It’s important wherever you are in the span your career, that you set future goals to set your direction. You don't want to just be lead around. Knowing there is something you desire at the end of the rainbow, and using that as your driving force while keeping open mind, will push you further along your path in ways you may not have imagined.
After moving to the Napa Valley in the mid-late 90s, I immersed myself working in the industry, and in my free time I was cooking and messing around in people’s cellars. I was surrounded by flavors, and I was exhausted from working around the clock, but I couldn’t be happier. During those moments I realized, this was the industry for me.
While working at the original Restaurant Michael Mina at The St. Francis Hotel in San Francisco, Chef Chris L'Hommedieu taught me a valuable lesson: "Everything can always be improved upon. Always. Love what you do and challenge yourself to do so."
It’s an industry of hospitality, and a big part of that is mutual respect. If you have a team that enjoys what they are doing and have the ability to execute their work with your company's vision in mind, give those persons the freedom to own their contribution of the process. Respect them by offering the opportunity to accomplish their goals with their personal touch and input. It's an organic process if you are always striving to move in a positive direction.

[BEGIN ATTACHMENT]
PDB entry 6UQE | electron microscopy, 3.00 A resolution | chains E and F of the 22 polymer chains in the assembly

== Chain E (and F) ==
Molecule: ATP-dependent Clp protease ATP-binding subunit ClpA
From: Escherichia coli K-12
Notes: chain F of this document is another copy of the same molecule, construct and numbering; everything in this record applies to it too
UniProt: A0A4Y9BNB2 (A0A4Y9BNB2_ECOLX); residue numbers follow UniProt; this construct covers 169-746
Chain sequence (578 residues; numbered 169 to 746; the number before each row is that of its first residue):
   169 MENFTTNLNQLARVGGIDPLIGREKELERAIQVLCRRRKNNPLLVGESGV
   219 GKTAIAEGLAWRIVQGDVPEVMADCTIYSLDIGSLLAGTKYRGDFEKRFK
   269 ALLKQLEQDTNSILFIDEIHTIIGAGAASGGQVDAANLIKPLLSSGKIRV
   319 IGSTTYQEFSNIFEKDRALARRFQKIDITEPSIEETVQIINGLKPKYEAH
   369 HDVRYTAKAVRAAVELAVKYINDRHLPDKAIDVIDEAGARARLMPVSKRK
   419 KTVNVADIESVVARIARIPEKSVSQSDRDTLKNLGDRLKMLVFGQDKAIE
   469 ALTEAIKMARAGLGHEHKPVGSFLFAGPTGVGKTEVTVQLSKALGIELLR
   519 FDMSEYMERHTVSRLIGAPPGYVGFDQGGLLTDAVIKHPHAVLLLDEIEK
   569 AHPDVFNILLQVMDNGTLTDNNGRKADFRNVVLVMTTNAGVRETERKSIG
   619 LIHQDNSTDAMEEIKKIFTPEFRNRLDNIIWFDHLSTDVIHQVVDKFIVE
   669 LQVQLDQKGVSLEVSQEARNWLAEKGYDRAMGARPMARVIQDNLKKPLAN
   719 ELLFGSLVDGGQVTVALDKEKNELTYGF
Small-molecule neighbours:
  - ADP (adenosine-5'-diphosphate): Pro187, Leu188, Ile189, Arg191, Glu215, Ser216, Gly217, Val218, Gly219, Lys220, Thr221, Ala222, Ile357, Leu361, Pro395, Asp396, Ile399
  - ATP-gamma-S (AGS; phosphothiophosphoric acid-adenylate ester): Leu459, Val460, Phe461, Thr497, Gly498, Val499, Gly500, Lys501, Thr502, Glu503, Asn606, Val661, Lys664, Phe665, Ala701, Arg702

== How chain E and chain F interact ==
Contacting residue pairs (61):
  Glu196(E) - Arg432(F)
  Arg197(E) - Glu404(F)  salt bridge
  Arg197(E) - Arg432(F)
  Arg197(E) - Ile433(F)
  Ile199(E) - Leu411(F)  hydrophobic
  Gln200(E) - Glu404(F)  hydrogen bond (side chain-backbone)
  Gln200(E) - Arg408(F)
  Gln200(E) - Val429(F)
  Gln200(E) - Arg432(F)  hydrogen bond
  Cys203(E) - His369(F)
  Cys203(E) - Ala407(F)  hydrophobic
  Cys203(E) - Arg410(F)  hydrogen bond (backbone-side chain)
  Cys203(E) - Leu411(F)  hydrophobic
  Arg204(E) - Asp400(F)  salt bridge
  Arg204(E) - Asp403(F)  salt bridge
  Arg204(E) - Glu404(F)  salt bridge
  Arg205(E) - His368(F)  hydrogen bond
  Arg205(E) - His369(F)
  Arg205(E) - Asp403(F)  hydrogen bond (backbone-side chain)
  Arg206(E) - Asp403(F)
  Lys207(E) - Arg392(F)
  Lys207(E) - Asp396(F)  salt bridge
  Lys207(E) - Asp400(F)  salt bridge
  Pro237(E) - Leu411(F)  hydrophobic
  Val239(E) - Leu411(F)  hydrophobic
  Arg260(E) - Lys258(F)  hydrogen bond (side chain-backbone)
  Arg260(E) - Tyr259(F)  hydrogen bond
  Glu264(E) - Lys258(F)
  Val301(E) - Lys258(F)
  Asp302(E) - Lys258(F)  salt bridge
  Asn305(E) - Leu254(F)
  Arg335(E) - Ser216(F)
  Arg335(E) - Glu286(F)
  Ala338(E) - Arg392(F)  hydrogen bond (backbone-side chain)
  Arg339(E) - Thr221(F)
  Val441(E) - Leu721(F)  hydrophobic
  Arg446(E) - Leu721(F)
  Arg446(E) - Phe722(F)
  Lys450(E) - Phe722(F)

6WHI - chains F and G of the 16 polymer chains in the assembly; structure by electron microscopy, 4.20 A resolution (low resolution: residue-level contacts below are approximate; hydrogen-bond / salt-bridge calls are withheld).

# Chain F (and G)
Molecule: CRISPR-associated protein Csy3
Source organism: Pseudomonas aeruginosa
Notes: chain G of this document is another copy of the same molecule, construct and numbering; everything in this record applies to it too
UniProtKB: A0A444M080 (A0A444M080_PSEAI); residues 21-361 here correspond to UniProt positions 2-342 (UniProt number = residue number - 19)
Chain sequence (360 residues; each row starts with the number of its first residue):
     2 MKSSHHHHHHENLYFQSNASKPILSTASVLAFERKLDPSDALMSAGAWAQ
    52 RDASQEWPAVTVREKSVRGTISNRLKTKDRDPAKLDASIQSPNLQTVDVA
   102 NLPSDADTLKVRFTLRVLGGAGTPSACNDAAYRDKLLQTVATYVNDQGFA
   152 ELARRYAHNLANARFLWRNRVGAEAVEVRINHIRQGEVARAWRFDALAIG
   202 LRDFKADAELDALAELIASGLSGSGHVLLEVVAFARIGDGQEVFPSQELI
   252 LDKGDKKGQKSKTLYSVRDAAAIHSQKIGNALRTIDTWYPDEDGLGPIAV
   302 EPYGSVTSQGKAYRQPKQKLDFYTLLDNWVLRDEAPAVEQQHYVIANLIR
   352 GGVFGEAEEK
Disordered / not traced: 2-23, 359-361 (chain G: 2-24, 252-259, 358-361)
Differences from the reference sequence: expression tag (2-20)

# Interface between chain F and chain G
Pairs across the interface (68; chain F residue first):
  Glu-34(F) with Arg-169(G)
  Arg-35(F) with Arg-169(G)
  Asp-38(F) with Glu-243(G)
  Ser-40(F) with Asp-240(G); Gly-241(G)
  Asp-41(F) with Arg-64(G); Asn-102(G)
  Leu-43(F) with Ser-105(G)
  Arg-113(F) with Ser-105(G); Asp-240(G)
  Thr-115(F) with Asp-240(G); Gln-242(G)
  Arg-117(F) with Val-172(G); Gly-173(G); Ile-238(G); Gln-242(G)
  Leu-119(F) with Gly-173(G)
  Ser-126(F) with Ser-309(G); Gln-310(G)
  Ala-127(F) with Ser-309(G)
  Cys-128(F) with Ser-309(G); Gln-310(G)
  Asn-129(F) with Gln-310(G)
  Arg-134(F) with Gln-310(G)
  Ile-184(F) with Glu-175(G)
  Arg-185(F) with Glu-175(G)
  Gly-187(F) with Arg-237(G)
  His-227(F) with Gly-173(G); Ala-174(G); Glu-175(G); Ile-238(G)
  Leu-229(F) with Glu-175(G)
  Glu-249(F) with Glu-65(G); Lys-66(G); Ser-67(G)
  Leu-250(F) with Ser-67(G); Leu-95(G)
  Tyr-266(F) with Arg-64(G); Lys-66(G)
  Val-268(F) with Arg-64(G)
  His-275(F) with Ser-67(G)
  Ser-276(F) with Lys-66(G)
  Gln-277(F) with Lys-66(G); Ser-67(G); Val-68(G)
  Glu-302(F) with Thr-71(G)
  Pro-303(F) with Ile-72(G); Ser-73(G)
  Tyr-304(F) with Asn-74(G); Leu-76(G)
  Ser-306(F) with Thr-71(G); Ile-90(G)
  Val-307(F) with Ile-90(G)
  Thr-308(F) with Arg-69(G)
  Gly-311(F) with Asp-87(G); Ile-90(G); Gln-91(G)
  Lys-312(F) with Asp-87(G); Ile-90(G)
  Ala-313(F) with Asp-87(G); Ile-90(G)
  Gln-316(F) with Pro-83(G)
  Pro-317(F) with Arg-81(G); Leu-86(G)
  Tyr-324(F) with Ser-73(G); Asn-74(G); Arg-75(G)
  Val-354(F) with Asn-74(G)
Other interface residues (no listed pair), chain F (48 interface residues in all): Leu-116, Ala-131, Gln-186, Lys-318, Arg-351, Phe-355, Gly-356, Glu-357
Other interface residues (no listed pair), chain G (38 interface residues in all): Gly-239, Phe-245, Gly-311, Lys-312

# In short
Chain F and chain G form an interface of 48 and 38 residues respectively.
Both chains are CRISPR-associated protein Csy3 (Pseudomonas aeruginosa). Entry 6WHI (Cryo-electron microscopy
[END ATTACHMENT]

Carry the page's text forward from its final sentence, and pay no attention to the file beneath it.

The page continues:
Try to retain as many bits and pieces of information that have rubbed off on you along the way. There are valuable lessons buried in the memories of even your least favorite work experiences.
Working hard is key. But my personal time, and time with my family is what keeps me going. It’s really important to turn off, and re-charge yourself.
Inspiration finds us! Keep an open mind and it kind of just falls in your lap. There’s plenty around you to always be inspired. We only stand in the way of ourselves.
There is an immediate gratification in watching your guests' mood undergo a positive transformation because of what they had just ingested.
"The Fine Art of Mixing Drinks" by David A. Embury is my go-to, classic cocktail book. Anything written by Mark Kurlansky is great; "Setting the Table" by Danny Meyer for service and hospitality; "Zingerman's Guides" for business management. I will always love Calvin Trillin's tales of eating-exploits. Old cookbooks and cocktails books always get my attention- the older and more obscure, the better. Lapham's Quarterly, Imbibe, and Lucky Peach magazines keep me informed and entertained. For blogs, etc. I recommend articles by Jeffrey Morgenthaler, and Camper English's Alcademics.com. I grew up watching Julia Child and the Frugal Gourmet, but now I enjoy "Mind of a Chef" on PBS. Documentary radio broadcasts are big for me: "This American Life," "Radio Lab," and "Snap Judgement," really get my imagination worked up.